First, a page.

Making the Savings Trade-Offs and Determining "Where" to Save

Benjamin Haas |

After you have identified your time horizon for retirement, your needs and resources and thus your lump sum savings target, it’s time to come back to the present and use that information to assess your savings.

  • What are you setting aside out of your paycheck?
  • What is accumulating in your bank account?
  • What’s being set aside on your behalf by an employer or matched through a company retirement plan?
  • Based on the math you just determined, are you on pace to meet your goal?

There’s no way around it. In the absence of company pensions and more meaningful Social Security checks, the onus is on you to save for your own retirement. Even if you have a pension or strong Social Security resources, as we discussed before, they probably won’t keep up with inflation over time. So you have to save. And better to know those numbers now before you retire.

Hence, this is typically the variable in the planning process that is usually defined for us. If you determine your time horizon for retirement, your needs and resources and thus your lump sum savings target, the math will tell you what you should be saving to get there. That’s good information, because then you can decide what trade-offs may be necessary to make the math work. Knowing what to expect, as much as one can predict, we think is half the battle when seeking a confident retirement. So it’s important to know as early on as possible, if you aren’t saving enough to get there.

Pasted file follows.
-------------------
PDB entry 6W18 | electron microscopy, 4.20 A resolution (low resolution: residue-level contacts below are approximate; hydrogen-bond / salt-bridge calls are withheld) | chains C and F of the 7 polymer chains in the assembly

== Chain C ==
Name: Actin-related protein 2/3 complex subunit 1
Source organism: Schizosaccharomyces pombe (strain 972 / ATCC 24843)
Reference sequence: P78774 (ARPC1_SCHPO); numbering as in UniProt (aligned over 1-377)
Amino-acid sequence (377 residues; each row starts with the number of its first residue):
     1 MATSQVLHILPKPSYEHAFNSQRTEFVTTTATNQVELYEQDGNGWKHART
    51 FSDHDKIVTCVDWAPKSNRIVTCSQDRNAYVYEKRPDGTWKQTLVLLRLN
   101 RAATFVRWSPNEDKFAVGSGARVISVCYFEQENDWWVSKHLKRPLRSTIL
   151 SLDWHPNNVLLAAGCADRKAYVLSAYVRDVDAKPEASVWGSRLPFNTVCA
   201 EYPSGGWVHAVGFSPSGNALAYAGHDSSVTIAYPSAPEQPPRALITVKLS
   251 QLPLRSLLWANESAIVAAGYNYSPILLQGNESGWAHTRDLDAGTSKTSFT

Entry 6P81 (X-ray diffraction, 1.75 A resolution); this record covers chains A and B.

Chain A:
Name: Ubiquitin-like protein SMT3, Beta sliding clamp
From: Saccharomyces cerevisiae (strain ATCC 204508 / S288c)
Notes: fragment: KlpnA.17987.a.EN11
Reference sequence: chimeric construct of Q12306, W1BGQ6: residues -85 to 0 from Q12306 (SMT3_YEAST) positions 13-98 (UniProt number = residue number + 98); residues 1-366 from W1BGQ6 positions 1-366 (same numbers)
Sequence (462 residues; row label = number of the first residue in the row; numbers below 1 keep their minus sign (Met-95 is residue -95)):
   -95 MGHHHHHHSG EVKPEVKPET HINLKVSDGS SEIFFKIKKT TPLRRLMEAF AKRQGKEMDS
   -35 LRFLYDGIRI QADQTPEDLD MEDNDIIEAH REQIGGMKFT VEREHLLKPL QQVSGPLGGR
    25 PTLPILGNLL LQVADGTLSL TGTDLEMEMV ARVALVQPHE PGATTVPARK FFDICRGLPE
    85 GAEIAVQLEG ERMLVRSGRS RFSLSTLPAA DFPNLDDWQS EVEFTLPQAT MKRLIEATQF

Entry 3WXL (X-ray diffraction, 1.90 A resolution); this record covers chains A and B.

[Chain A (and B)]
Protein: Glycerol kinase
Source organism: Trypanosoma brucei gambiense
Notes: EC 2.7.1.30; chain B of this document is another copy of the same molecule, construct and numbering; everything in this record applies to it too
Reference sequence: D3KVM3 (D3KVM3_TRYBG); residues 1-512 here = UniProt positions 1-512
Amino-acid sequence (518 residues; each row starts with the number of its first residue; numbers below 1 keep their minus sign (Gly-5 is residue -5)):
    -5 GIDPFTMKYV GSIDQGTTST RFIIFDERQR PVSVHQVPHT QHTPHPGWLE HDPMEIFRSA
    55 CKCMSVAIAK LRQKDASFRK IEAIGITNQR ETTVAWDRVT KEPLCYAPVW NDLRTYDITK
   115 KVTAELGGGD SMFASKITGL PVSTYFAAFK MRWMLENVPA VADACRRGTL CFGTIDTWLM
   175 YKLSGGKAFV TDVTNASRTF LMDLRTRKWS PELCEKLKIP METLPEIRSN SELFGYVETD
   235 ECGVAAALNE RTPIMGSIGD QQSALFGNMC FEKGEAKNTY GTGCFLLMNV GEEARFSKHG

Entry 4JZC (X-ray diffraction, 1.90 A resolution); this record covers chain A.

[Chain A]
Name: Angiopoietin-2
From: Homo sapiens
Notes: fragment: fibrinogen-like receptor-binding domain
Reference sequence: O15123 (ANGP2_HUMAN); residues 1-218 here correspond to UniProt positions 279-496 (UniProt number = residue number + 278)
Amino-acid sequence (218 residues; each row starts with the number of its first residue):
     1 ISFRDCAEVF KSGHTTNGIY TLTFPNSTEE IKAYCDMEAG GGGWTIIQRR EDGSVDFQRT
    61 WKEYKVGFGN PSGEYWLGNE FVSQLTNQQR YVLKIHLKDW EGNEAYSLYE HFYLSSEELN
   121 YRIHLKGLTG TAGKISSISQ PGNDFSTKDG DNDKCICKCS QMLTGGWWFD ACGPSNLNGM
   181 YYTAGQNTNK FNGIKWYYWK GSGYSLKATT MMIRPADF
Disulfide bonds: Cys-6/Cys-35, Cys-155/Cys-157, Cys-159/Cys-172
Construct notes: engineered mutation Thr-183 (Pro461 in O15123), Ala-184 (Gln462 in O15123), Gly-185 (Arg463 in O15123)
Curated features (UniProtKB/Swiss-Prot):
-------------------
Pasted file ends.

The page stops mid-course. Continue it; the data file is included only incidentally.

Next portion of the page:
Second, we also help our clients consider where they are saving from a tax perspective [link to tax control article]. Depending on your tax plan and retirement time horizon, you may want to consider diversifying your retirement savings from a tax perspective too. Many default to saving into a pre-tax employer plan for a company match or to adjust their gross income down. But there may be other options for you that will help you control your tax liability when it comes time to create your own paycheck. It also may be necessary to have different accounts that are accessible to you at different ages.

Finally, review these calculations over time. Life is not a straight line, and savings and investments aren’t either. Greater than anticipated returns mean you could be saving less. Less than anticipated returns may mean you should try to save more. Bonuses and pay raises, mortgage pay-offs and empty nesting all make for great opportunities to increase savings. And when in doubt, always save more (of course).

Securities offered through LPL Financial, Member FINRA and SIPC. Investment advice offered through U.S. Financial Advisors, a registered investment advisor. U.S. Financial Advisors and Haas Financial Group are separate entities from LPL Financial.


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